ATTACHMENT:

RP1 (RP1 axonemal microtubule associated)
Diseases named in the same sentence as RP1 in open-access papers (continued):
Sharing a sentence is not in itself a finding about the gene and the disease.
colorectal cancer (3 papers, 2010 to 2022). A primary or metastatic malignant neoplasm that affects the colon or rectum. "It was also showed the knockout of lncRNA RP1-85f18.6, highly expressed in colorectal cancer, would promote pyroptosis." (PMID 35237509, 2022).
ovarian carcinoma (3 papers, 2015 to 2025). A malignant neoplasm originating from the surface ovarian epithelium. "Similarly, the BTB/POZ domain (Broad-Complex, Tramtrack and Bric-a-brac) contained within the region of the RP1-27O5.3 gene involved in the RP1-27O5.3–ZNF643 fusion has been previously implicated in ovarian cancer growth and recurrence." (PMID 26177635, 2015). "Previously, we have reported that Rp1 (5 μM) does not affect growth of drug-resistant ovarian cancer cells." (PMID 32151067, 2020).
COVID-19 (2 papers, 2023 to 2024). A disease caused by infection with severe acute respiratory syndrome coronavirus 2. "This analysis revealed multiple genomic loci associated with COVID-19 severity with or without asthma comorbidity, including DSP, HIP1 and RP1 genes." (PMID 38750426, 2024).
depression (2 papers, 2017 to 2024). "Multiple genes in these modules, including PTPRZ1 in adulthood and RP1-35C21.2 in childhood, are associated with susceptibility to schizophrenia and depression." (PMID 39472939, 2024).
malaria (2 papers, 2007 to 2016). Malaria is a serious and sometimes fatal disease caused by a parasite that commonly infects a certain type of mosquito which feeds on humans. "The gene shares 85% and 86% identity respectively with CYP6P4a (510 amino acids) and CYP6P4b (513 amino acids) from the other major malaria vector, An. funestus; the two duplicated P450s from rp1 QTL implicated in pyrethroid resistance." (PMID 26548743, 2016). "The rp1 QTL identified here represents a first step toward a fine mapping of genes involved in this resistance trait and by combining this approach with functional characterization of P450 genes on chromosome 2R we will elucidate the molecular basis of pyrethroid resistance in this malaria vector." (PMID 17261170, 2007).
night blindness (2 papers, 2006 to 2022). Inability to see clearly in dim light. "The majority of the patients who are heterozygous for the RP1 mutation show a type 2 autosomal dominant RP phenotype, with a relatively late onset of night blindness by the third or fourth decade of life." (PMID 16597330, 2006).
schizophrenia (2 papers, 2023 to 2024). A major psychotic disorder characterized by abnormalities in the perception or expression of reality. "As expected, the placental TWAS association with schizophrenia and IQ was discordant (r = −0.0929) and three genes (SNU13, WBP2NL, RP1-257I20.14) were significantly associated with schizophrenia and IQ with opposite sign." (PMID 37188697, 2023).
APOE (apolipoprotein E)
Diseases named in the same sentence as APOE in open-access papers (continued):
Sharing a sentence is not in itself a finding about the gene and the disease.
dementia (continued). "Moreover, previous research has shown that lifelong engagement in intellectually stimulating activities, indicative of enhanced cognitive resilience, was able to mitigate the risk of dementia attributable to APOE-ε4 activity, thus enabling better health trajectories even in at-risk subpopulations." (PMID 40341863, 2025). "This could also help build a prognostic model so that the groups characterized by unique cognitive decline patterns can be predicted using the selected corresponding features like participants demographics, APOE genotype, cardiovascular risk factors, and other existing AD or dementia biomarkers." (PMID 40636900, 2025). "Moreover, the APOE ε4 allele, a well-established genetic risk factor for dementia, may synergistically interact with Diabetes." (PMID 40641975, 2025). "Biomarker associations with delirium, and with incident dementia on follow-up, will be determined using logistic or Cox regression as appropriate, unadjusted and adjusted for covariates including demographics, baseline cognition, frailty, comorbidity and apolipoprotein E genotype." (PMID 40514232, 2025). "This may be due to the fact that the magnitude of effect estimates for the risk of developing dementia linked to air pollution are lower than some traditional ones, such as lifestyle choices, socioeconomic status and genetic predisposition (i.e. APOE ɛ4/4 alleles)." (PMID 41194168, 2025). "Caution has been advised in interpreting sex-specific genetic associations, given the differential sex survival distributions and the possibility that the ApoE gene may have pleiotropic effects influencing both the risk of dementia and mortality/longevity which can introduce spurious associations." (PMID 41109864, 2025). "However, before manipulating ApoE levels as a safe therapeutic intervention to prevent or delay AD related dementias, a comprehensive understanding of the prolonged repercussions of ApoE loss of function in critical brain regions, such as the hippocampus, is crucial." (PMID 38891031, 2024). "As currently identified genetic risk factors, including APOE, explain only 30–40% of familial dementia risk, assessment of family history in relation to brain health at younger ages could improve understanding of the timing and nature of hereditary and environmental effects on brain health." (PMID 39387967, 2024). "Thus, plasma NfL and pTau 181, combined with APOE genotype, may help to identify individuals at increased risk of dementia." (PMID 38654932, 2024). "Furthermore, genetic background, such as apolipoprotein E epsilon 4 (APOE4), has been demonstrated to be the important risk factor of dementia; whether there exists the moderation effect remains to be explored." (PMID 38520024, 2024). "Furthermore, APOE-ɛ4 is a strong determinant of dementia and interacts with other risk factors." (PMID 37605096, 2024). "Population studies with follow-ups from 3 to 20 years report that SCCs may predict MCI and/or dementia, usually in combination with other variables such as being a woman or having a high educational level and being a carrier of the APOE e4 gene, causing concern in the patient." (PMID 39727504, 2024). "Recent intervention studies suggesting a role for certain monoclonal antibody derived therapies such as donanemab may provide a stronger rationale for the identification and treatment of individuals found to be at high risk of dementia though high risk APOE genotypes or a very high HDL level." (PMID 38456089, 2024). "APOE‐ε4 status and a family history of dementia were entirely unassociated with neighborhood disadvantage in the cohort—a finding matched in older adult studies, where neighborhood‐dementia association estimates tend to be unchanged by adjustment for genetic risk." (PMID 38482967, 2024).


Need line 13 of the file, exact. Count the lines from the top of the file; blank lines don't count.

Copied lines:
Sharing a sentence is not in itself a finding about the gene and the disease.